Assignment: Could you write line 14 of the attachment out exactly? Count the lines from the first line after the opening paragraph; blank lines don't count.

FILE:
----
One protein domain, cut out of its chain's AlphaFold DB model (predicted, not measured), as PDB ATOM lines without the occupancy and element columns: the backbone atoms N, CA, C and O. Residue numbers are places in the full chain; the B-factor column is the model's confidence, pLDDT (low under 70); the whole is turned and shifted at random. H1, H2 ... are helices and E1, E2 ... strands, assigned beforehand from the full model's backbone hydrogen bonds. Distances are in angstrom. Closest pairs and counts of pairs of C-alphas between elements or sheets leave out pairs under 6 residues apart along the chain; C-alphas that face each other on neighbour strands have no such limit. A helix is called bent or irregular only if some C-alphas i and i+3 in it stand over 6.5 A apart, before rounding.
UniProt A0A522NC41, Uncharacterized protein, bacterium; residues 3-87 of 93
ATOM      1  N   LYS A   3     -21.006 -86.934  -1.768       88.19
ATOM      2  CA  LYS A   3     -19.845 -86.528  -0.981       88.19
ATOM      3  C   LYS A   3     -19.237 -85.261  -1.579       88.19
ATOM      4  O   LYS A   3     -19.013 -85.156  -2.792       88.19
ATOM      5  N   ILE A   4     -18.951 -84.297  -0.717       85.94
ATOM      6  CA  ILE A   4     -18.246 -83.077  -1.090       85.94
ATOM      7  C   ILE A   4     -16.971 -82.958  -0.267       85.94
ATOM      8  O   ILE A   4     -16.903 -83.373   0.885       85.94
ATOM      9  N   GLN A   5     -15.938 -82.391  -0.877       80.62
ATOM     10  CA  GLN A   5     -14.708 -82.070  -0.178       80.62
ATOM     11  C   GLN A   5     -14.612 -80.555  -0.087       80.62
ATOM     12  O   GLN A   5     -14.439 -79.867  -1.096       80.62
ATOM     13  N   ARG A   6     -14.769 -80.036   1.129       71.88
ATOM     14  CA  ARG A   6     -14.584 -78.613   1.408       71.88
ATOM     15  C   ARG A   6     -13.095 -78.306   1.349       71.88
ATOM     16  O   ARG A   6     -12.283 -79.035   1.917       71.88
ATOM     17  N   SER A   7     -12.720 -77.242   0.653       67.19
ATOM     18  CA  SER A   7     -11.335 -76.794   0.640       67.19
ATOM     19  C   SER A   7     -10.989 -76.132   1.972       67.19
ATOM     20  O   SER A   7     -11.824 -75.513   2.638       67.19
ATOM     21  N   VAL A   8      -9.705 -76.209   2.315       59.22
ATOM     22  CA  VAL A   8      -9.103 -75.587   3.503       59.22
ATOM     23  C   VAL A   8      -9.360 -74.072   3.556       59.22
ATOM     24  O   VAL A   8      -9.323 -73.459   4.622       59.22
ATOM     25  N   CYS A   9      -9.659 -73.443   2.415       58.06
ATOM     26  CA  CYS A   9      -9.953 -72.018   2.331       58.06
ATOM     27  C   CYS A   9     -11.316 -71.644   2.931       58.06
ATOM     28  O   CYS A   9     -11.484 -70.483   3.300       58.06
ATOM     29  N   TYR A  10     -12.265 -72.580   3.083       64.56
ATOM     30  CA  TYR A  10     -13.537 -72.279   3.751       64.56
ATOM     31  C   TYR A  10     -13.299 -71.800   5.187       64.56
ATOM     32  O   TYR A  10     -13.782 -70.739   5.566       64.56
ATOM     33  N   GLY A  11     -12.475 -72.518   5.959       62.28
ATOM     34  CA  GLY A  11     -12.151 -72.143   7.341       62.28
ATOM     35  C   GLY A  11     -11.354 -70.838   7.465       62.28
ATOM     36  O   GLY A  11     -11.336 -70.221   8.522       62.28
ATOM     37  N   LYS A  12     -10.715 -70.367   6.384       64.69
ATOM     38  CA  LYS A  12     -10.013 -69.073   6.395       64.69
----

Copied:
ATOM     13  N   ARG A   6     -14.769 -80.036   1.129       71.88